Animal Cruelty

Animal Cruelty is found in section 9 of the Prevention of Cruelty to Animals Act 1986. It is committed by a person who was found to have inflicted cruel treatment to an animal. Cruel treatment covers a wide range of acts such as abuse, abandonment, neglect, wounding, overworking, and more.

Have you been accused of Animal Cruelty?

Police Interview
Have the police contacted you about your possible involvement in the mistreatment to an animal? It is extremely important for the protection of your rights that you seek legal advice before you speak with the police. The police will want to interview you to get admissions or fill in the gaps in their own investigation. Any inconsistencies in your responses will be highlighted in Court as a sign of your guilt.

One of our experienced defence lawyers can advise you on how to best handle the interview process so that you do not harm any defences you may want to run in Court.

Pleading Not Guilty
If you wish to contest an allegation of Animal Cruelty, we can represent you through the complex Court process. Court can be daunting and being accused of a crime can feel isolating. The advantage of using a firm which specializes in criminal defence work is that we know how to devise a defence strategy for you and protect your interests throughout the entire process.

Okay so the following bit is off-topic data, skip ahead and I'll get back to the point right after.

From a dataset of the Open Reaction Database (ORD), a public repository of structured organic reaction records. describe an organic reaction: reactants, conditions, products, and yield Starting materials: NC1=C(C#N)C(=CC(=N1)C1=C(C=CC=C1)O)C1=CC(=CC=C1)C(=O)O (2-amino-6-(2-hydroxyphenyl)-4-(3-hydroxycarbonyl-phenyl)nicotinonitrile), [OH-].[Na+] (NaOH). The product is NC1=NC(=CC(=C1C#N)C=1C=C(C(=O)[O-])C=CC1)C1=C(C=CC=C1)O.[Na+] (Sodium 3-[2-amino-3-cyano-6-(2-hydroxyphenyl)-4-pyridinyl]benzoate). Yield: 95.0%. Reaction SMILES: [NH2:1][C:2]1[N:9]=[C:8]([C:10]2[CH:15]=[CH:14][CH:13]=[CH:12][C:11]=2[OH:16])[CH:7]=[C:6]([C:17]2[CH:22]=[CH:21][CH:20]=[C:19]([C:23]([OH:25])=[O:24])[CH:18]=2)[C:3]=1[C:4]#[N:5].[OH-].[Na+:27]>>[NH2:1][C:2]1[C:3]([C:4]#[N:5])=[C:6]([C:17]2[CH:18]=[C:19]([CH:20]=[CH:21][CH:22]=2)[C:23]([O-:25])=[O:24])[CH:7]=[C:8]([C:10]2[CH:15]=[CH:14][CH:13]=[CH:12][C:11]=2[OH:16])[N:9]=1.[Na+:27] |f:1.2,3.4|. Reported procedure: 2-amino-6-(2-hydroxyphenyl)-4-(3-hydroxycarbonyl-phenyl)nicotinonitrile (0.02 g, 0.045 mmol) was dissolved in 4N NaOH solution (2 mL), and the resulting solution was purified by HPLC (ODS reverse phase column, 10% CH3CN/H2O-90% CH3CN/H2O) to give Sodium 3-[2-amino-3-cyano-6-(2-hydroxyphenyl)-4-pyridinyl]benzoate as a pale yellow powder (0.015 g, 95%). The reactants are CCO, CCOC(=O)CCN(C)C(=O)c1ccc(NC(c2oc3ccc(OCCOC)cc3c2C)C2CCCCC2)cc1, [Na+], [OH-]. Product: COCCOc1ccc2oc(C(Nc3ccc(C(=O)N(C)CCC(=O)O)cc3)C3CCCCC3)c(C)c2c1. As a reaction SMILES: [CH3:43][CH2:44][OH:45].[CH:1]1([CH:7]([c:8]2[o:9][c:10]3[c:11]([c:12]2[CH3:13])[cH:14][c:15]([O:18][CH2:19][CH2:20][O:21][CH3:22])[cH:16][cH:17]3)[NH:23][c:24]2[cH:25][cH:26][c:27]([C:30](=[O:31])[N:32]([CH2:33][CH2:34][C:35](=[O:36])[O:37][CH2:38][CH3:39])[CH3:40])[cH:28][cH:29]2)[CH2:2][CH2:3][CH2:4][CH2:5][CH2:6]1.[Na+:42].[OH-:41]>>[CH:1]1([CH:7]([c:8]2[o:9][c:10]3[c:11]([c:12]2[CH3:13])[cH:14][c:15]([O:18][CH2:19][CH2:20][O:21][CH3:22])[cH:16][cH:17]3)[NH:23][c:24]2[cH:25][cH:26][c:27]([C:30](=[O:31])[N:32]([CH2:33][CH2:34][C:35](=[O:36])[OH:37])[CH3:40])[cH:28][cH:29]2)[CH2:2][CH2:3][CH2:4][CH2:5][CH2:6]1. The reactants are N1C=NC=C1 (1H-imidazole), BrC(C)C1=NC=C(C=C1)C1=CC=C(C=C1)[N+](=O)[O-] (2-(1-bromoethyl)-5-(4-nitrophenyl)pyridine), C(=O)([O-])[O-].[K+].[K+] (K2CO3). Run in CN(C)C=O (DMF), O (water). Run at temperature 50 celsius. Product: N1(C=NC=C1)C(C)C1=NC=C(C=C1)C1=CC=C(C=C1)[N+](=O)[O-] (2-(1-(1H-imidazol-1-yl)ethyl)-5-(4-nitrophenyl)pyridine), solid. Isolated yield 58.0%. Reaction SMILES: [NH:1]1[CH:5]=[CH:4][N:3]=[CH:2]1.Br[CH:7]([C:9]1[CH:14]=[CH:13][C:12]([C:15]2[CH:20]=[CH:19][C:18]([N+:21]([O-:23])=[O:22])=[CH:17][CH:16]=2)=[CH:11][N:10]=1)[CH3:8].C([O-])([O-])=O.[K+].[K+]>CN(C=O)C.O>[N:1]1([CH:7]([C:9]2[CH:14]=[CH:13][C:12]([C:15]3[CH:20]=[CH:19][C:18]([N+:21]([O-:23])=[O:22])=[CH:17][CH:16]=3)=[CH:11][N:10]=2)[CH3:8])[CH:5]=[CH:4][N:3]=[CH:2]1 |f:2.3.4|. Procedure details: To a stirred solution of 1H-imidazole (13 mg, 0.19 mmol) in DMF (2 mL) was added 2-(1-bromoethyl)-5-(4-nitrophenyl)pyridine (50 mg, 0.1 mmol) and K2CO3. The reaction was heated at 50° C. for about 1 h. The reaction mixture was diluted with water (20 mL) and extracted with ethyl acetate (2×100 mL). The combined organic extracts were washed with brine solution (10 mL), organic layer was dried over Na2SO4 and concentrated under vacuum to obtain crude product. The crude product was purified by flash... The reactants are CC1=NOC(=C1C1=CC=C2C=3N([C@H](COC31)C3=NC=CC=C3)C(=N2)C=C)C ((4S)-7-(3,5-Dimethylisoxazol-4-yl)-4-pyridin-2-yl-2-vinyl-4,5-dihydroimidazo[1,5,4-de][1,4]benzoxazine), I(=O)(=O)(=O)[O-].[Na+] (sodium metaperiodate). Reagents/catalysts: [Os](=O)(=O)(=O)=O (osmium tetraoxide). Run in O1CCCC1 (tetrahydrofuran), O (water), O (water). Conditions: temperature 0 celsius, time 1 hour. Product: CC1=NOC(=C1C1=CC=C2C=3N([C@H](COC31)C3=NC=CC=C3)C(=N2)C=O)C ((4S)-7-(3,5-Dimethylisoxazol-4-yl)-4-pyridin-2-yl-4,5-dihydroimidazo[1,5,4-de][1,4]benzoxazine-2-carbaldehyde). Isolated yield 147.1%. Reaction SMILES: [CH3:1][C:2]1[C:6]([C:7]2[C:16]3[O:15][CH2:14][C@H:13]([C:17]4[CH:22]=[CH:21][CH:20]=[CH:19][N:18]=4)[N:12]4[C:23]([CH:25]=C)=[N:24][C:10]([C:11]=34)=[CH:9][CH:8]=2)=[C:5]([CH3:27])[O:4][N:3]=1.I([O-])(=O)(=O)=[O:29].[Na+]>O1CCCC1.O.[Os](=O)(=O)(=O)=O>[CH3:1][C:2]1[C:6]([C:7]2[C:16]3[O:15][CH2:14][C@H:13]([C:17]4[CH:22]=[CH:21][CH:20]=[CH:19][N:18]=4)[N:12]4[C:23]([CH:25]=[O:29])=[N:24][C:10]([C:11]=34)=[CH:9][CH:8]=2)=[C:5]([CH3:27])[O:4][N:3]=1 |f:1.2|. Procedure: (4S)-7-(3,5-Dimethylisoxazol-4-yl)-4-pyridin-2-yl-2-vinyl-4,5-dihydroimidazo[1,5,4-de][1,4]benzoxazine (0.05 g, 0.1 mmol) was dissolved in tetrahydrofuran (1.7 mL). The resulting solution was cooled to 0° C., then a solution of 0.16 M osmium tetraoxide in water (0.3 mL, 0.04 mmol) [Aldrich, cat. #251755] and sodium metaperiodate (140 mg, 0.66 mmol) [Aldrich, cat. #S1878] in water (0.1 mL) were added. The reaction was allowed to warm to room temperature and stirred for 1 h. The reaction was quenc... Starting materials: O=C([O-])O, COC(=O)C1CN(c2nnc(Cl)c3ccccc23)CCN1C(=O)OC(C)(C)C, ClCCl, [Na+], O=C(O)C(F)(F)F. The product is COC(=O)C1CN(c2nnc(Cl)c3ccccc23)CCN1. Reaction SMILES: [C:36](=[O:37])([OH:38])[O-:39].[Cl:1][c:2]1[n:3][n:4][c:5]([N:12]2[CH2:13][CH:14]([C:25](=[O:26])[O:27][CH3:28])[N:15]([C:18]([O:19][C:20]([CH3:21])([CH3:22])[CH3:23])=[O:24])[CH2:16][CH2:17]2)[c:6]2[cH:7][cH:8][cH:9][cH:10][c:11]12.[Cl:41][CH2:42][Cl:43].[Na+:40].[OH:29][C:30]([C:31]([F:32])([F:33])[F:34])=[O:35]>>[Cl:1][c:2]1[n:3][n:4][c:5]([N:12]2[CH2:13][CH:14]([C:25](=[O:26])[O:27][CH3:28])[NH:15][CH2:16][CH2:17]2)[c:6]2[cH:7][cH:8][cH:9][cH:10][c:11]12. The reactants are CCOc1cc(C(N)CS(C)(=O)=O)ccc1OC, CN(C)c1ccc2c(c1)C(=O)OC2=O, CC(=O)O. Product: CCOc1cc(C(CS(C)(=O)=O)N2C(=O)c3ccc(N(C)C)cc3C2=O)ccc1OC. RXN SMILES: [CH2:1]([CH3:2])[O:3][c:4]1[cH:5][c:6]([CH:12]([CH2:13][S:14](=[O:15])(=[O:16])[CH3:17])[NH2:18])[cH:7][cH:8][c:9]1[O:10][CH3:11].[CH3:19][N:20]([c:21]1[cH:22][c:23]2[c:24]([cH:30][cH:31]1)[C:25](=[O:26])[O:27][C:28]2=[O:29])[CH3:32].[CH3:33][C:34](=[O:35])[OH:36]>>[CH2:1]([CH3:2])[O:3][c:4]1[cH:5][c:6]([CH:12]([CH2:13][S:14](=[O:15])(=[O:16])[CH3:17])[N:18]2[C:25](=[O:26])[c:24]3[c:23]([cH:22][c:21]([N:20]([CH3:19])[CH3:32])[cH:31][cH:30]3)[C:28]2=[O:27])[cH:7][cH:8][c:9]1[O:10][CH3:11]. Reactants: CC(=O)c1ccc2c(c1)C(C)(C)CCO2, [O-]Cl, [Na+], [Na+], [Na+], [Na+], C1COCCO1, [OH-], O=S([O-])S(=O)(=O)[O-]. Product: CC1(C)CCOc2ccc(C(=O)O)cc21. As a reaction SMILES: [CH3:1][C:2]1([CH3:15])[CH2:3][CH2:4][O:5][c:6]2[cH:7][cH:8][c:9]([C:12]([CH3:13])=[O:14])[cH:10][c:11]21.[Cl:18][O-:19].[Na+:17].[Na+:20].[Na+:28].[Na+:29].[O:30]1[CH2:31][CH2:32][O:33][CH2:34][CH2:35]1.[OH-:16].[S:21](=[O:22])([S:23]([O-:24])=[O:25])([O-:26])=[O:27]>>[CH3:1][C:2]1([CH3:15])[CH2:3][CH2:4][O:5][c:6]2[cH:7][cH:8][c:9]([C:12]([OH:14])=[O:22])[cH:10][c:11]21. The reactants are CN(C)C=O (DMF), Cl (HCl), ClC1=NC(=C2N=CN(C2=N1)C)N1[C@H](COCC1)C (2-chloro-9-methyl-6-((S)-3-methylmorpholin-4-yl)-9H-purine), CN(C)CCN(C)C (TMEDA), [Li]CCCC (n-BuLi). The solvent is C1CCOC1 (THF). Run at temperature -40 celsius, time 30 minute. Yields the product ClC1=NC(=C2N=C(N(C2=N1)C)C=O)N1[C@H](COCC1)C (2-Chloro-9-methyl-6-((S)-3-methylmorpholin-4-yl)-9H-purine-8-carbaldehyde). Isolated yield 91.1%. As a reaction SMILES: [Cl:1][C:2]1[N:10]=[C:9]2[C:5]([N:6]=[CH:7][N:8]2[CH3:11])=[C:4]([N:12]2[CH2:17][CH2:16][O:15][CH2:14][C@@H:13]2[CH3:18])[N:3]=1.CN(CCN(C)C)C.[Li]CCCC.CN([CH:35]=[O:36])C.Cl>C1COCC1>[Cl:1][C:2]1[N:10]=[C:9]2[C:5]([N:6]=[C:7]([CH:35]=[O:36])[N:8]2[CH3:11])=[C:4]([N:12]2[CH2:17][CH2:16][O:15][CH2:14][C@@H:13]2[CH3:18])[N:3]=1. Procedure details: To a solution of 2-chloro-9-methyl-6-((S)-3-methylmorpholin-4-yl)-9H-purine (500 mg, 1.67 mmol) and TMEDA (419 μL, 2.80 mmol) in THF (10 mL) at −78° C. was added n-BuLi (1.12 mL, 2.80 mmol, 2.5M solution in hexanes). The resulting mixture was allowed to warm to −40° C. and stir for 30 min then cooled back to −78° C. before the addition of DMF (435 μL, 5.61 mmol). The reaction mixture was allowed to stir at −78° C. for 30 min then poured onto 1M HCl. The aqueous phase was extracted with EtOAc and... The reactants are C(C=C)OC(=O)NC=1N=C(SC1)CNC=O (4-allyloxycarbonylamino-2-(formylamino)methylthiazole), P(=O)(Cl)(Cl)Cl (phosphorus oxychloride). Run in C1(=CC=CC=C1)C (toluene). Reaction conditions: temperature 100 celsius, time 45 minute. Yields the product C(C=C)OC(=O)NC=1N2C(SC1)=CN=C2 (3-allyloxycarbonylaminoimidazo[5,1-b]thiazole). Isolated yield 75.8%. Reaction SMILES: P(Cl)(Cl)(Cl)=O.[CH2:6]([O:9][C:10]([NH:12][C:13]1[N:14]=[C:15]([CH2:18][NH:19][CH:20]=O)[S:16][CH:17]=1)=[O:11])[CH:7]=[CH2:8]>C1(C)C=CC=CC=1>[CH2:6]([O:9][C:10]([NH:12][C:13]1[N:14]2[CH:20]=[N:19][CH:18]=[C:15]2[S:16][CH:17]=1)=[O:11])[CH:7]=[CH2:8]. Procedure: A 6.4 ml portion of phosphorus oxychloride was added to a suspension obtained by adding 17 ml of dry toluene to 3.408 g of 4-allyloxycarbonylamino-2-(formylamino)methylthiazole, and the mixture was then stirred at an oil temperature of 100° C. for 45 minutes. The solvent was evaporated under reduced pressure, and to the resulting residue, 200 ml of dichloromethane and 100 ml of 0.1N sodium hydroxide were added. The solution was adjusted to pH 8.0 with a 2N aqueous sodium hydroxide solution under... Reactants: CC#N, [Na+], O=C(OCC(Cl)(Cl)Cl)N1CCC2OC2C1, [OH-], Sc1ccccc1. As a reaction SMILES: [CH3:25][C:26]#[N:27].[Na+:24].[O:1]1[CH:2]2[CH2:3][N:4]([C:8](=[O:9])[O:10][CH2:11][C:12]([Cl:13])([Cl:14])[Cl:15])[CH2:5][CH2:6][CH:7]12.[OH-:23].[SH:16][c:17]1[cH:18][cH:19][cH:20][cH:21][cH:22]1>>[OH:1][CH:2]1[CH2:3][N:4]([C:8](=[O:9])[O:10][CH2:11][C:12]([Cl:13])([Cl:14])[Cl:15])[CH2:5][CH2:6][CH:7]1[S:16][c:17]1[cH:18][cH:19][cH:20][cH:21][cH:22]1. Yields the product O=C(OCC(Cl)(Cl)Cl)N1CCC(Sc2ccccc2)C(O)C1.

Our lawyers will ask for the full brief of evidence and look for inconsistencies which can be emphasised at Court. Our lawyers are also skilled cross-examiners and will advance your defence in a meaningful way.

Pleading Guilty
If you wish to plead guilty to a charge of Animal Cruelty, we can advise on the likely penalties you may receive and how to reduce them. We will advise you what needs to be done before Court to improve your situation. This involves not only ensuring the charges and police summary are correct, but also gathering information about you to explain to the Court why the offending came about.

Sentencing
Sentencing outcomes in the Magistrates’ Courts of VictoriaSentencing Statistics Pie Chart for Fail to Provide Veterinary Attention or Treatment for an Animal in the Magistrates' Courts
Examples of Animal Cruelty